Girinoheylus – Useful “Sucker”

The biological method of controlling algae in an aquarium is based on the use of fish, which are adapted to scraping and eating lower plants. One of these fish – girinoheilus – will be discussed in our article.


General information

Gyrinocheilus (Gyrinocheilus Aymonieri), or, as it is also called, “Chinese algae eater” appeared in amateur aquariums only in the middle of the 20th century. Despite its discreet color, it remains one of the most popular fish, as it helps aquarists in the fight against algae.

Surprisingly, in its historical homeland, in the countries of Southeast Asia, girinoheilus is a commercial, and not an ornamental fish, because in nature it can grow up to 25-30 cm. The historical names “Chinese” and “Indian algae eater” have nothing to do with the natural habitat of girinoheilus because they do not live in any of these countries.

Due to the special structure of the mouth, girinoheilus are able to scrape off algal growths on stones and decorations, especially young individuals are famous for this. Unfortunately, with age, the fish prefer to eat artificial food.


Girinocheilus has an elongated, streamlined body that creates the least resistance to water flow. The fish has no whiskers, but small spines are located around the mouth opening. The mouth has the shape of a suction cup, thanks to which the girinoheilus firmly adheres to the walls of the aquarium, stones, decorations, and the rough plates allow scraping off algae. In order to completely free the mouth from the respiratory function, a pair of special gill openings has formed in the girinoheilus, through which water enters the gills.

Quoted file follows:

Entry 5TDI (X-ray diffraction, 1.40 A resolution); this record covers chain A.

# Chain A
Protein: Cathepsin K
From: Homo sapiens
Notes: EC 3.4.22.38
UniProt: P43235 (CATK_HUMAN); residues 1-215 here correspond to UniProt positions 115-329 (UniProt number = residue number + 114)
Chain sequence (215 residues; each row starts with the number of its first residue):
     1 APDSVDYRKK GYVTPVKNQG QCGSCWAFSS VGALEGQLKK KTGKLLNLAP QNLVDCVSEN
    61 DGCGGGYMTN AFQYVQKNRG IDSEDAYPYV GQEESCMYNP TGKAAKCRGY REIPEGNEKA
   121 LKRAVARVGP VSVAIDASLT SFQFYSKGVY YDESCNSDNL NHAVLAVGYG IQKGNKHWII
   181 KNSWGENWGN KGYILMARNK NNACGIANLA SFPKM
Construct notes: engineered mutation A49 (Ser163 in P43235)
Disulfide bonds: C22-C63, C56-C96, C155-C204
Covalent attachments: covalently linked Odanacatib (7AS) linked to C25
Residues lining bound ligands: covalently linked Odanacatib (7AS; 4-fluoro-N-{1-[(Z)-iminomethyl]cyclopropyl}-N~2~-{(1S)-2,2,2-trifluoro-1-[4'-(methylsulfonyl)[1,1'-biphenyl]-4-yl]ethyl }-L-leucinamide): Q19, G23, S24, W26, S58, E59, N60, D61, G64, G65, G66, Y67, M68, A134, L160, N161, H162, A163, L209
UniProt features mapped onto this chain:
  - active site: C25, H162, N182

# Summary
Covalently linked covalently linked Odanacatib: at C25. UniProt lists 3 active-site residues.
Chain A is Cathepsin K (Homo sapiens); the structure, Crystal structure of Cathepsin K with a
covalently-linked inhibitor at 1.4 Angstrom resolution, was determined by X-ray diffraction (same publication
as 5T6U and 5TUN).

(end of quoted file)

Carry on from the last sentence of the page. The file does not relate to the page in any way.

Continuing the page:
The size of fish in home aquariums usually does not exceed 12 cm. The color of wild species is predominantly yellow on the sides and brown-gray on the back. But in aquarium culture, fish with a yellow or orange color is most common. This form is called “golden”. Sexual dimorphism is not pronounced.

The Chinese seaweed eater is often confused with the Siamese seaweed. But these are two completely different species, the latter has a mouth of the usual shape, and a horizontal black stripe runs through the entire body.


The first scientific description of girinoheilus dates back to 1883. Fish are widespread in the waters of Southeast Asia. They can be found in countries such as Vietnam, Thailand, Laos, Cambodia.

The biotope characteristic of Girinoheilus is a mountain river or stream with a strong current, the bottom of which is strewn with boulders, pebbles, gravel, and sand, and numerous submerged tree roots create a large number of natural shelters. Very often it can be found in shallow water bodies, where the bottom is well illuminated by the sun, which means that algae are actively developing.

The first specimens of the fish came to Germany in 1956, after which the species spread widely throughout the world. It is not an endangered species, however, populations in some countries are rapidly declining due to fishing.


Girinoheilus golden